July 2017:  The Solicitor General released his opinion urging the US Supreme Court not to hear the case, which would let the Appellate Court opinion stand, but only for the states under the 6th Circuit Court of appeals (Kentucky, Michigan, Ohio & Tennessee). Now the Supreme Court will make the decision whether or not they will hear the case.  More can be found at:, including the Solicitor General’s opinion.

Carr v U.S., 130 S.Ct. 2229 (2010)

The Supreme Court dealt with the Sex Offender Registration and Notification Act (“SORNA”), which makes it a federal crime for any person (1) who “is required to register under [SORNA],” and (2) who “travels in interstate or foreign commerce,” to (3) “knowingly fai[l] to register or update a registration.” 18 U.S.C. § 2250(a). The Supreme Court then held that this provision did not apply to sex offenders whose interstate travel occurred before the statute’s effective date.


Poe v Snyder (2011)

Opinion regarding homeless registrants states thatUnder the ordinary meaning of “reside,” a registered sex offender does not violate M.C.L. § 28.735(1) by using an emergency overnight shelter under the following conditions: (1) users are admitted to the shelter in the evening and required to leave in the morning; and (2) users have no expectation of obtaining a place in the shelter on any given night. Therefore, registrants may sleep overnight in homeless shelters or drop-in centers located within 1,000 feet of a school, and may spend multiple nights in such shelters, so long as the foregoing conditions apply.”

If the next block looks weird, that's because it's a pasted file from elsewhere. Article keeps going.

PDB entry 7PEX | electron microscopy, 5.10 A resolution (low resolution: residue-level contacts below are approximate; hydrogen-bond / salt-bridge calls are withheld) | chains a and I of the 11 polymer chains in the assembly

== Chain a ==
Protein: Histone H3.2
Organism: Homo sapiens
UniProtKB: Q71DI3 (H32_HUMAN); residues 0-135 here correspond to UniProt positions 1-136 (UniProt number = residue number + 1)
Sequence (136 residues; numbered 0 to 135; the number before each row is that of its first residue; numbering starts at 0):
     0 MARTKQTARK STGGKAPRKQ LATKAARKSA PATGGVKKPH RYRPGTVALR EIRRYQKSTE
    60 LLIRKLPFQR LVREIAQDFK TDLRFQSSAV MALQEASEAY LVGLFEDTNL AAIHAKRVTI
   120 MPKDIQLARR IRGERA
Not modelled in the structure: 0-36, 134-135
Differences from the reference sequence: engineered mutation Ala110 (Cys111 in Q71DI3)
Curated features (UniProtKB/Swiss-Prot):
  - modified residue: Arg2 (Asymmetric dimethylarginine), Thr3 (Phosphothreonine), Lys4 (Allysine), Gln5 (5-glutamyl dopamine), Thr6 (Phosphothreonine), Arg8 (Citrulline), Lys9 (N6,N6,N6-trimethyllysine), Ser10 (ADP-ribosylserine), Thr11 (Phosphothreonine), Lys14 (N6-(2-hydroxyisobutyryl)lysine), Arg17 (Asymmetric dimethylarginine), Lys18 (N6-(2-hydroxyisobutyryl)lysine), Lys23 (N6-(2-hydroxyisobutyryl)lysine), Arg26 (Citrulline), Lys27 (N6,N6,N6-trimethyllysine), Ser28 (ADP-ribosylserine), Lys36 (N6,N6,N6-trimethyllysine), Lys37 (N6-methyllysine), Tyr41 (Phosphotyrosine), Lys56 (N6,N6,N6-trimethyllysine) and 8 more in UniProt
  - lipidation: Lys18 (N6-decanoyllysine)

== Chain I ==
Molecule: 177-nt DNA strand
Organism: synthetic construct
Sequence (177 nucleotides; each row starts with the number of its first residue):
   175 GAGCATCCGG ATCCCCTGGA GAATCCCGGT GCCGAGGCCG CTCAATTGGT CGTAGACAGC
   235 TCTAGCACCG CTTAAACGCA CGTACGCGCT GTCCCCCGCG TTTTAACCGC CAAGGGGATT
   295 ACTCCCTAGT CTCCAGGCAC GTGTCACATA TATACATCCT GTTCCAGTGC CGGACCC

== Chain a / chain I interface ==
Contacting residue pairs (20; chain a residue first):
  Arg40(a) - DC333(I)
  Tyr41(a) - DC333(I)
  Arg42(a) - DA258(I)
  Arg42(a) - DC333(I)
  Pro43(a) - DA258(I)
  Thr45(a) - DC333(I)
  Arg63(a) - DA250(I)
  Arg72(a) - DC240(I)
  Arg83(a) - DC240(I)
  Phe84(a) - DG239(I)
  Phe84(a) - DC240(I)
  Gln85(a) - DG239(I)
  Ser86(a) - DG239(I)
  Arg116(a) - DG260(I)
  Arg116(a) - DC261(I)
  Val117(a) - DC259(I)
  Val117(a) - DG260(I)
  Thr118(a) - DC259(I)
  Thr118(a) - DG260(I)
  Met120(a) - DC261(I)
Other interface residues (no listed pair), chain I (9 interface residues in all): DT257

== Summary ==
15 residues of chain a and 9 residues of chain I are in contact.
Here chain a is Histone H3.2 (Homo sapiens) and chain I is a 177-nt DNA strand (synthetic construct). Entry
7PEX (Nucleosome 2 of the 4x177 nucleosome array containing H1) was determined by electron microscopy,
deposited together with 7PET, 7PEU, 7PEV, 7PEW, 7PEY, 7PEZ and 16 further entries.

Doe v Michigan Dept. of State Police, 490 F.3d. 491 (6th Cir. 2007)

The court rejected due process and equal protection challenges to the requirement that youth adjudicated under the Holmes Youthful Trainee Act (“HYTA”) be required to register. SORA’s publication requirement supersedes Homes Youthful Trainee Act (“HYTA”) privacy promise. The court noted that this was “a close question because the sex-offender registry in fact discloses information about the plaintiffs that is not entirely accurate.”


Smith v Doe, 538 U.S. 84 (2003)